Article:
Five distinct natural communities, each with its own unique species assemblages, occur within the Cantão ecosystem:
Igapós are forests which are flooded for four to seven months every year by blackwater rivers. The igapós of Cantão begin to flood in December, and by March the water in the forest is five to eight meters deep, and running between the trees at speeds of one and two knots. Only trees adapted to such extreme conditions grow in the igapós, and the rushing annual floods mean that the understory is unusually open for a tropical forest. Many flooded forest trees flower and fruit during this season, and the fruit fall into the water and are eaten by fish, which disperse the seeds.
The most common large tree species in the igapó forests of Cantão are the landi and the piranheira. Both of these commonly grow over twenty meters in height, and both of them drop their fruit into the water, to be dispersed by fish. The piranheira tree earned its name due to a further contribution it makes to the aquatic ecosystem: it sprouts new leaves after the peak of the floods, which attract great numbers of caterpillars. These drop into the water whenever the wind shakes the tree tops, attracting schools of small piranha and other omnivorous fish.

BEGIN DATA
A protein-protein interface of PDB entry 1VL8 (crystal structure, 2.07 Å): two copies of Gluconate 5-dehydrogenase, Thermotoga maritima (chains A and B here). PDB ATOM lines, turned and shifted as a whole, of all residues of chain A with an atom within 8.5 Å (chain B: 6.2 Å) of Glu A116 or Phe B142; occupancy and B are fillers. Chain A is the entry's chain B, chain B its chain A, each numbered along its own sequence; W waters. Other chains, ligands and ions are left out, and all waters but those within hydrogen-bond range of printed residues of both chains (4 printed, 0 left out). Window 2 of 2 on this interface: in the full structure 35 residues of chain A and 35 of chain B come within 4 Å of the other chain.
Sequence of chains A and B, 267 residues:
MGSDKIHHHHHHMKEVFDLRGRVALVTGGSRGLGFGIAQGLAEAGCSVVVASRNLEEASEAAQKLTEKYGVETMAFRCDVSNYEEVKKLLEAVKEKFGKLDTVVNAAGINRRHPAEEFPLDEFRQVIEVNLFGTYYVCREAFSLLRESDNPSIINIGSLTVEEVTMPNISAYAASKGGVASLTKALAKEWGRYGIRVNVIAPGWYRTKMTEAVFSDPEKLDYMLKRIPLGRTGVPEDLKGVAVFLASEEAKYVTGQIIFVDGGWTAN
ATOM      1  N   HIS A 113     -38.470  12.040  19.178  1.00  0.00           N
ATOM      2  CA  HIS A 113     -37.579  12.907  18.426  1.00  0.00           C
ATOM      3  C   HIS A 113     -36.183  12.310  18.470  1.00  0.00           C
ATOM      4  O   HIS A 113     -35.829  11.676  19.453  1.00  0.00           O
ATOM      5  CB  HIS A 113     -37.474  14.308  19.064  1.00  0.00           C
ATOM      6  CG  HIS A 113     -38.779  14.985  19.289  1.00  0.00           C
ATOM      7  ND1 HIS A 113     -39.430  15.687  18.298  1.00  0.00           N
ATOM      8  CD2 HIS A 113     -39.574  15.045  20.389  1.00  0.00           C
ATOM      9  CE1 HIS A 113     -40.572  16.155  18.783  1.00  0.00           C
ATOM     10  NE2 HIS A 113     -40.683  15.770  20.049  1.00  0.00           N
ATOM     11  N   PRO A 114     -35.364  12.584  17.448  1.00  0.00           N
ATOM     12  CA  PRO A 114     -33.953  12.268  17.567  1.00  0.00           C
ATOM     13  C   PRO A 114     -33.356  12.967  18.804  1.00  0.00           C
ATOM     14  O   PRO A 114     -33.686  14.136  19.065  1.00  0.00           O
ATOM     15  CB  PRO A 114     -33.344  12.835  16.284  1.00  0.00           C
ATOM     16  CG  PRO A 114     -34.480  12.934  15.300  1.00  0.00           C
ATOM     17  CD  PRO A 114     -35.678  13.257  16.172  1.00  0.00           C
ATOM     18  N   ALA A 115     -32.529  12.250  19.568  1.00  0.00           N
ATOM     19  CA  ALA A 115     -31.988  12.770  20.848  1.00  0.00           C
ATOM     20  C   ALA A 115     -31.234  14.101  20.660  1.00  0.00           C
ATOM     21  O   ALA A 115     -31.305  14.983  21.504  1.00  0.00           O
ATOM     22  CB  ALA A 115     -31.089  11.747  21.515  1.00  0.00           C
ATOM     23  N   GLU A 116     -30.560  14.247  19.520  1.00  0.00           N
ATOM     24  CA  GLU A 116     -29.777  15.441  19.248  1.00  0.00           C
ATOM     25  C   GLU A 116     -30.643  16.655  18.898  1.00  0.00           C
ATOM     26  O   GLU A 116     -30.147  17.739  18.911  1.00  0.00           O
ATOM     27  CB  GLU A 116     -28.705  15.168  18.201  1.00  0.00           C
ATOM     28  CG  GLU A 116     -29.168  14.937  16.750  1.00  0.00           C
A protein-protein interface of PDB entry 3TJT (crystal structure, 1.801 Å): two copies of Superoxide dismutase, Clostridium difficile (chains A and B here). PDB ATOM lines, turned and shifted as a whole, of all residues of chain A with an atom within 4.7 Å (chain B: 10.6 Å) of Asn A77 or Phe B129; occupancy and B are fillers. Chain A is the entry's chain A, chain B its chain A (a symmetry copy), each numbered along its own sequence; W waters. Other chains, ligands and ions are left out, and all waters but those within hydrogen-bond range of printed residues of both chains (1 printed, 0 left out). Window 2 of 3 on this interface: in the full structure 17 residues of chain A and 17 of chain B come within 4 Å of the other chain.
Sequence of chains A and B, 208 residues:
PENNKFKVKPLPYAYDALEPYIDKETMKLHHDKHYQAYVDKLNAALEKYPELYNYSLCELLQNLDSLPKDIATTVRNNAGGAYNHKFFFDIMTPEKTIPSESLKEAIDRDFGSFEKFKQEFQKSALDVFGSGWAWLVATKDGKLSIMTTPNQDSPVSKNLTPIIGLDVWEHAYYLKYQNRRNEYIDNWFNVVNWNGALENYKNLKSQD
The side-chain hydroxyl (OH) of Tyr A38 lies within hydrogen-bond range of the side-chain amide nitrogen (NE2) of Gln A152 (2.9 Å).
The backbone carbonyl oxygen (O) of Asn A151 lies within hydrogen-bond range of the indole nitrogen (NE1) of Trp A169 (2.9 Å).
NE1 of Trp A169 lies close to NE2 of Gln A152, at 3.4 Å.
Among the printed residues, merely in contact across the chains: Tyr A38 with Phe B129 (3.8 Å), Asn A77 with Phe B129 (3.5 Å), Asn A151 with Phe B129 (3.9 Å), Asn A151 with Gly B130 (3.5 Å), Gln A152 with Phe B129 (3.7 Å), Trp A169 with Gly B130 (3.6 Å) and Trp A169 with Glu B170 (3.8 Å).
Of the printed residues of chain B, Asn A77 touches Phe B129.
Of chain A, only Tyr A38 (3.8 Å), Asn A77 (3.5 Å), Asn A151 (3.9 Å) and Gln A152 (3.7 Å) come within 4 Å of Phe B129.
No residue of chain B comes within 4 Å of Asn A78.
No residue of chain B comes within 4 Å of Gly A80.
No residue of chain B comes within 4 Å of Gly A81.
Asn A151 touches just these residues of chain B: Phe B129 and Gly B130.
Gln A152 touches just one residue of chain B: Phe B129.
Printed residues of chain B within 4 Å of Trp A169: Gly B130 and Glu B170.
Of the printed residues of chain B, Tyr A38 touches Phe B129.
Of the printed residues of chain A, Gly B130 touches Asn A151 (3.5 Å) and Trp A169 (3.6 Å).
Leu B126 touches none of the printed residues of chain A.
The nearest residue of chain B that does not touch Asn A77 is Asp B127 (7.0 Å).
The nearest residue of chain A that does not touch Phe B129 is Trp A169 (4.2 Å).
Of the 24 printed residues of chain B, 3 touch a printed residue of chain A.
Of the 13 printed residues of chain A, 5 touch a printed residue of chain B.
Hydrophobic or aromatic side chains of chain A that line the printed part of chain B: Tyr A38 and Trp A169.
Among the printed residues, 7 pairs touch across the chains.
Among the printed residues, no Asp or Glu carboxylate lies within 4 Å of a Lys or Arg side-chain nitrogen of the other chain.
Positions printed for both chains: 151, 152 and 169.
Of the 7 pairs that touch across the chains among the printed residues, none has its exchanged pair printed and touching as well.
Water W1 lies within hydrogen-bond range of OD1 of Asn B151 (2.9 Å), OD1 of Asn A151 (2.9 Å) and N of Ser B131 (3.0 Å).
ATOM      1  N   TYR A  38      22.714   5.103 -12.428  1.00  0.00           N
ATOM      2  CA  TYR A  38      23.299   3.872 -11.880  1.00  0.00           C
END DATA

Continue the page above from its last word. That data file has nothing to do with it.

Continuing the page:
The igapós of Cantão have a rich bird fauna, including some habitat specialists. One of the most common is the Band-tailed Antbird, which only nests during the flood season, on the tops of isolated shrubs, only a meter or two above the water. It does so to avoid the abundant predators, which include roaming bands of black-striped capuchin monkeys and coatis.